In 2014, council gave approval to the Community Improvement Corporation (CIC) to manage the re-emergent corridor assistance program (ReCAP), focusing on the city’s industrial corridor of Huntley, Schrock, and Proprietors.
The program had three goals:
Decrease the office vacancy rates by investing in facility improvements
Increase the number of jobs by attracting stable companies
Improve the corridor aesthetics
The program was set up to provide property owners with up to $12,500 in facility renovation grants and up to $12,500 in zero-interest loans.
Within four years, the CIC and council approved 16 projects, totaling $140,000 in grants and $140,000 in loans. This investment spurred more than $560,000 additional investment into improving the corridor.
As a result, we saw the vacancy rates decrease from 8 percent to less than 4 percent.
I personally wanted to see if the program directly impacted this corridor in a positive way. Aesthetically, you can drive through the corridor and see it is much more attractive. The visual appearance is much improved as a direct result of this program.
I called each of the property owners and the tenants in these buildings to determine whether or not there was an increase of jobs, and subsequently payroll (the city receives payroll tax).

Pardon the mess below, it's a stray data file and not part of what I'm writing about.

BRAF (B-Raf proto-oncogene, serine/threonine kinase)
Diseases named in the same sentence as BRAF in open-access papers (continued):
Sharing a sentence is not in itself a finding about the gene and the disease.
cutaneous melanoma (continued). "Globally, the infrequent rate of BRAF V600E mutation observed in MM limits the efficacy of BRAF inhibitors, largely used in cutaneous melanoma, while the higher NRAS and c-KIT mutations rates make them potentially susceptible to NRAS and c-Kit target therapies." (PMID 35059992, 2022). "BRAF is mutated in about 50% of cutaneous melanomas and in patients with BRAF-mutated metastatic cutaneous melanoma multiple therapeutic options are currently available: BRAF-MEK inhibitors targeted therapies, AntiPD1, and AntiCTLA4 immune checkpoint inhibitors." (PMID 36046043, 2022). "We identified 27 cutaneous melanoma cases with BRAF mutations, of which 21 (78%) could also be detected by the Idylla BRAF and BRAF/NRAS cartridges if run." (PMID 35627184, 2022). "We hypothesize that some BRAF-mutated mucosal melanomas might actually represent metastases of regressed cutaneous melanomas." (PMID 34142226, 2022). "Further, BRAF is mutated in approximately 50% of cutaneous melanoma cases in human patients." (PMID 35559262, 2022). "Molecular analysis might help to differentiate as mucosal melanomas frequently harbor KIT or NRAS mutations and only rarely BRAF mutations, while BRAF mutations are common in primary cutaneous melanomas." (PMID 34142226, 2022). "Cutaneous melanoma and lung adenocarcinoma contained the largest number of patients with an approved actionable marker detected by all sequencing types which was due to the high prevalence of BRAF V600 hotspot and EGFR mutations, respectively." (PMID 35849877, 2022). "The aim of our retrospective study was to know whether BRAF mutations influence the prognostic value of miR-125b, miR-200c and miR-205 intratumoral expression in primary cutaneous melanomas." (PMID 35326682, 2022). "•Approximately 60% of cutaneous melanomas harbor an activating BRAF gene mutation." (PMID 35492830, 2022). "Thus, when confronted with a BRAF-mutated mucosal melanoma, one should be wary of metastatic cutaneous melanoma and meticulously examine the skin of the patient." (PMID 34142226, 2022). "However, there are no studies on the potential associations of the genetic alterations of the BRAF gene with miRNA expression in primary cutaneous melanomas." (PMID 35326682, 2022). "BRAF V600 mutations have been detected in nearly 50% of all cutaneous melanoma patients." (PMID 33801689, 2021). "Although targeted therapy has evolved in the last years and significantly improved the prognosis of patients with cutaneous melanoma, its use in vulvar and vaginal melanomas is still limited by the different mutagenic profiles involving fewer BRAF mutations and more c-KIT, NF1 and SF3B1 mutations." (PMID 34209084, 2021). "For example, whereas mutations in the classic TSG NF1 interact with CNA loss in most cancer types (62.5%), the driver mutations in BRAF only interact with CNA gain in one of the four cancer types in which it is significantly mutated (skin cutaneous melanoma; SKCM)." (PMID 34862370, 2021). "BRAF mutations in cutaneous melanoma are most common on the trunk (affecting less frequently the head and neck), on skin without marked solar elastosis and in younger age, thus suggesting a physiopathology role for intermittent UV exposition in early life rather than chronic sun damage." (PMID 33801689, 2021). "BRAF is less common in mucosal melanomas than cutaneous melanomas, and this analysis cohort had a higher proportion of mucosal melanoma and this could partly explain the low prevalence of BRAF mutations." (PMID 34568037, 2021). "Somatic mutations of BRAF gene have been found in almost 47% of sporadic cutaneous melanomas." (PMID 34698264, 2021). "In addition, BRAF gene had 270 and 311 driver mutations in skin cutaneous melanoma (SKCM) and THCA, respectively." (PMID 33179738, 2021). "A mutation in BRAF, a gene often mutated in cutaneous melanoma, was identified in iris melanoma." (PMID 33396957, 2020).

According to the property owners and the office tenants, the ReCAP program helped businesses increase jobs by at least 75 employees. This has an estimated value of $1.1 million in payroll. With a payroll/income tax rate of 2.5 percent, the return on investment for this program is less than five years.
As a business case study, this program was successful. Council voted earlier in the year to keep ReCAP program in case other property owners want to take advantage of the incentive. According to city staff, there are currently no other property owners with plans to use this program. So, the CIC recommended a new, but similar, program for other areas of the city.
The new program is an energy reduction program and façade improvements tied to economic development. The program is called façade assistance and corridor enhancement (FACE).
The purpose is to provide grants and loans to office property owners (non-retail) throughout the city. One example of how this program can be used is if a property owner wants to renovate the building’s exterior by replacing windows. Property owners can receive energy rebates and total energy reduction (average is 30 percent reduction) if replacing old windows with more efficient windows.
Realistically, the window replacement can accomplish two goals:
In a large enough office space, the energy bill savings is enough to help fund further economic development and job growth.
Council just launched this program and already has some interest from some large office property owners.
As a public policy, this is a good program. Not only does it decrease energy usage in our community, it incentivizes property owners to upgrade aging facilities and spurs them to increase quality jobs in Worthington.